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6 Ways Neoliberal Education Reform May Be Destroying a College Near You

Higher ed is on the verge of falling victim to the same neoliberal ideology as K-12.
 
 
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This past August at the State University of New York, Buffalo, President Obama made a familiar offer: “major new reforms,” this time in higher education, “that will shake up the current system.” The New York Times described it as a plan “to shame universities into holding down prices.”

Obama’s remarks were an overture to what will become a major campaign to transform higher education through three measures: instituting a ratings system and performance funding for federal student aid; encouraging technological innovation and competition; and mitigating student debt.

If the plan sounds familiar, it’s because they've played this tune before.

Obama’s college initiative borrows its mindset and policy measures largely from Race to the Top (RTTT), the 2010 federal education bill in which states competed for grants available to those that implemented several reforms: linking standardized test results with rewards and sanctions for teachers and schools, enacting Common Core academic standards, raising state charter school limits, and generally revamping huge swaths of their school systems.

Like RTTT, the plan relies on a set of neoliberal beliefs about the economic role of educational institutions and the compliant nature of those who attend and staff them. This ideology has blossomed in policy circles. Even in 2011 Bill Gates was wondering, “Is there any criteria under which state funding would favor those that have the higher graduation rates over the ones that don't?”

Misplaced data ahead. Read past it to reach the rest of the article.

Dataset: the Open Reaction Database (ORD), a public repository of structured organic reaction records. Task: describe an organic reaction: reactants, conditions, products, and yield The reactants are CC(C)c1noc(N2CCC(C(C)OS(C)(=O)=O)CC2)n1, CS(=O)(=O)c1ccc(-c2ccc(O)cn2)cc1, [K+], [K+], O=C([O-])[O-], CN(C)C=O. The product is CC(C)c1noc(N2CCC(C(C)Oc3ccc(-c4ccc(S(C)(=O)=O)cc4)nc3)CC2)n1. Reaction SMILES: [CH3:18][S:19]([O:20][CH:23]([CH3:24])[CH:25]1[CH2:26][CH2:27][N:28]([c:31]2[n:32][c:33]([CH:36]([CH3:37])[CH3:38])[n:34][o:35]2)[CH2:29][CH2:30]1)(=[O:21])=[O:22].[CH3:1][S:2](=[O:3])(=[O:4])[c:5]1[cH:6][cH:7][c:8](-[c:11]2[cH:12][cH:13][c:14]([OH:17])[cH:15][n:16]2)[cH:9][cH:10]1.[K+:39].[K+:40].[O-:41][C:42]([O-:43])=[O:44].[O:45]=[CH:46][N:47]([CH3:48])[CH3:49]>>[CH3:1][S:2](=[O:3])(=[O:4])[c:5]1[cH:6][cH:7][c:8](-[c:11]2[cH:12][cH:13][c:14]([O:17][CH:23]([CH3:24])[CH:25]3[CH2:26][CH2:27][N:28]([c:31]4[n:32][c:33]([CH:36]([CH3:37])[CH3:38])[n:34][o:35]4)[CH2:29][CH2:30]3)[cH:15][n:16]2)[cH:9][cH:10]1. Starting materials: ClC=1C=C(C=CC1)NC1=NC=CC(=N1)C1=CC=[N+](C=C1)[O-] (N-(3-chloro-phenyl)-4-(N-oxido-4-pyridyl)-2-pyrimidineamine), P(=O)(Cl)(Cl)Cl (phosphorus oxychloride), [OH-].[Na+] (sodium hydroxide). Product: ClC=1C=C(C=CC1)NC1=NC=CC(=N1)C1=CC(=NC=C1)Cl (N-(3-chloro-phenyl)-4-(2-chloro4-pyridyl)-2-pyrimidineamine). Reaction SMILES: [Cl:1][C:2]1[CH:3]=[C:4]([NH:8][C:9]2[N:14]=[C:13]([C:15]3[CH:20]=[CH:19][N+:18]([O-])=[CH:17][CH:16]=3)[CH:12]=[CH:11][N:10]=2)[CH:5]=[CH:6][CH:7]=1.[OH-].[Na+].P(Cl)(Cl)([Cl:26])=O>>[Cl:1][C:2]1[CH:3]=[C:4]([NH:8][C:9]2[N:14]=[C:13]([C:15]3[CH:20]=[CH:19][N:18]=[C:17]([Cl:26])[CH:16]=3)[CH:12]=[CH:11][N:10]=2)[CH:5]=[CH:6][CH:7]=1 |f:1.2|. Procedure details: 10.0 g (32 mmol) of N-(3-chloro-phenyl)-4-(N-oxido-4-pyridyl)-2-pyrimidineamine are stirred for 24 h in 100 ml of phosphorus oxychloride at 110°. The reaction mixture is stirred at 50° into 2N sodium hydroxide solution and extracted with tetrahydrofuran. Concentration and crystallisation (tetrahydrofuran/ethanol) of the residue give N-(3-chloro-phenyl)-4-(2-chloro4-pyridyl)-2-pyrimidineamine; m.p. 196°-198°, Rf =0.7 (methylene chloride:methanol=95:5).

But as Obama seeks to bring this perks-and-penalties model into higher education, RTTT’s detractors are multiplying. A devastating recent analysis by policy group Bigger, Broader Approach to Education concluded, “At a basic level, there is a disconnect between factors that drive achievement gaps and the policy tools RTTT promotes to close them.”

Still, Congress is warming up for another whack at the Higher Education Act, and its current proposals seem molded from the same clay as RTTT. The combination of punitive accountability measures, fledgling technological ventures and deregulation stands poised to alter higher education as drastically it has K-12 education. Yet their affinities have yet to be teased out.

Here are six ways neoliberal education reform is creeping onto the college landscape.

1) Misdiagnosing the root problems.

While peddling the massive reforms of Race to the Top, the administration convinced America of an ailment called “failing schools.” Arne Duncan warned that our students were “treading water” in international assessments. He lamented, “Too many administrators are unwilling to close failing schools.” At the center of this morass were “ ineffective teachers,” coddled by tenure and free from all accountability.

Mismanagement and poor teaching do exist, but the performance of US students is less a function of poor schools than unprecedented poverty. Analyses of international test data show that the one-in-five American students raised in poverty depress our otherwise admirable test scores. The OECD’s most recent report noted, “Socio-economic disadvantage translates more directly into poor educational performance in the United States than in other countries.” The fault lines of inequality and poverty define the landscape of educational achievement.

These inequalities pervade higher education as well. A charmed sliver of the undergraduate population attends elite colleges and graduates at passable rates. Meanwhile, masses of students attend middling schools, graduate occasionally, and struggle to turn their degrees into gainful employment.

Tuition has risen at twice the rate of inflation while undergraduate instruction has become the province of adjunct professors and grad students. Student debt averaging $35,000 shackles the typical college graduate.

To be sure, something is rotten in the state of higher education. But cost is the symptom, not the disease. Obama sells his plan largely on the premise that tuition costs have risen beyond reasonable limits, so colleges need to be rapped on the knuckles to mitigate them. But why exactly have costs risen?